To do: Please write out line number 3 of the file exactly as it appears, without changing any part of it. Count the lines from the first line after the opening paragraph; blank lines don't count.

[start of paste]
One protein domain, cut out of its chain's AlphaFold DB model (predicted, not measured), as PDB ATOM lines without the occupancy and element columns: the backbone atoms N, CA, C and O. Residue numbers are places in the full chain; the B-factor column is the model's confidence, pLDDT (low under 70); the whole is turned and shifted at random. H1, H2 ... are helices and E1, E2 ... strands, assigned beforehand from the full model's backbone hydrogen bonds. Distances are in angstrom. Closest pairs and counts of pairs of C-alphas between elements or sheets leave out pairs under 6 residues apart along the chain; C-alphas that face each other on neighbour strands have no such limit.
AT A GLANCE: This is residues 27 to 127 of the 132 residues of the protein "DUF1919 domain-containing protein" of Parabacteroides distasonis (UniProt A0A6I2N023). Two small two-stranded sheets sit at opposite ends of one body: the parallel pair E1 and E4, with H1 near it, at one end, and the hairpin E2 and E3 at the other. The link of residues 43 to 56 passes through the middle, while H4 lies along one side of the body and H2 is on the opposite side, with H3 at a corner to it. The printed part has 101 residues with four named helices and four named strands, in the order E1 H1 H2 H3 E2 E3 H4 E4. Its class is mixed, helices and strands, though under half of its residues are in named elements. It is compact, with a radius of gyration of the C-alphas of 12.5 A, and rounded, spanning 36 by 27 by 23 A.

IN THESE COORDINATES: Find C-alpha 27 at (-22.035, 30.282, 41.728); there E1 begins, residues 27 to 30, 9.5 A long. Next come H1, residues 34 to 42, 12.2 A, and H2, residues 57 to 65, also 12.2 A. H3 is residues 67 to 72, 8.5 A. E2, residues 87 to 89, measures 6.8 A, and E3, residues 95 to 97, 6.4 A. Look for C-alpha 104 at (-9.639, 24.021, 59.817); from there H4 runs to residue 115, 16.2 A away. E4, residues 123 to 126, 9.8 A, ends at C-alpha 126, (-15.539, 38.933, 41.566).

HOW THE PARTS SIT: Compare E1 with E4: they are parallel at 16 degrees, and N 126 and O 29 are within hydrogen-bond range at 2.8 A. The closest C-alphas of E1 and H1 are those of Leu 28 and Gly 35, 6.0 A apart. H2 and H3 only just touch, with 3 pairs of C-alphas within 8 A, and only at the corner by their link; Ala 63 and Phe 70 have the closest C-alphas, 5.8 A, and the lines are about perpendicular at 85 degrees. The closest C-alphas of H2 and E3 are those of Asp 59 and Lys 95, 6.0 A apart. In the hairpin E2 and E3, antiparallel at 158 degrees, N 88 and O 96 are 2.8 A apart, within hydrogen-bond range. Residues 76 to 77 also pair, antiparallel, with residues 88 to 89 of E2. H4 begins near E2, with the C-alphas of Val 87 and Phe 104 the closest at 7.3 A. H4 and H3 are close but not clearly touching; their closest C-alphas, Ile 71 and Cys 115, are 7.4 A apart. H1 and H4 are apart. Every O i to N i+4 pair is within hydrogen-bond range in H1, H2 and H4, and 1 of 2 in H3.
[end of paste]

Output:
HOW THE PARTS SIT: Compare E1 with E4: they are parallel at 16 degrees, and N 126 and O 29 are within hydrogen-bond range at 2.8 A. The closest C-alphas of E1 and H1 are those of Leu 28 and Gly 35, 6.0 A apart. H2 and H3 only just touch, with 3 pairs of C-alphas within 8 A, and only at the corner by their link; Ala 63 and Phe 70 have the closest C-alphas, 5.8 A, and the lines are about perpendicular at 85 degrees. The closest C-alphas of H2 and E3 are those of Asp 59 and Lys 95, 6.0 A apart. In the hairpin E2 and E3, antiparallel at 158 degrees, N 88 and O 96 are 2.8 A apart, within hydrogen-bond range. Residues 76 to 77 also pair, antiparallel, with residues 88 to 89 of E2. H4 begins near E2, with the C-alphas of Val 87 and Phe 104 the closest at 7.3 A. H4 and H3 are close but not clearly touching; their closest C-alphas, Ile 71 and Cys 115, are 7.4 A apart. H1 and H4 are apart. Every O i to N i+4 pair is within hydrogen-bond range in H1, H2 and H4, and 1 of 2 in H3.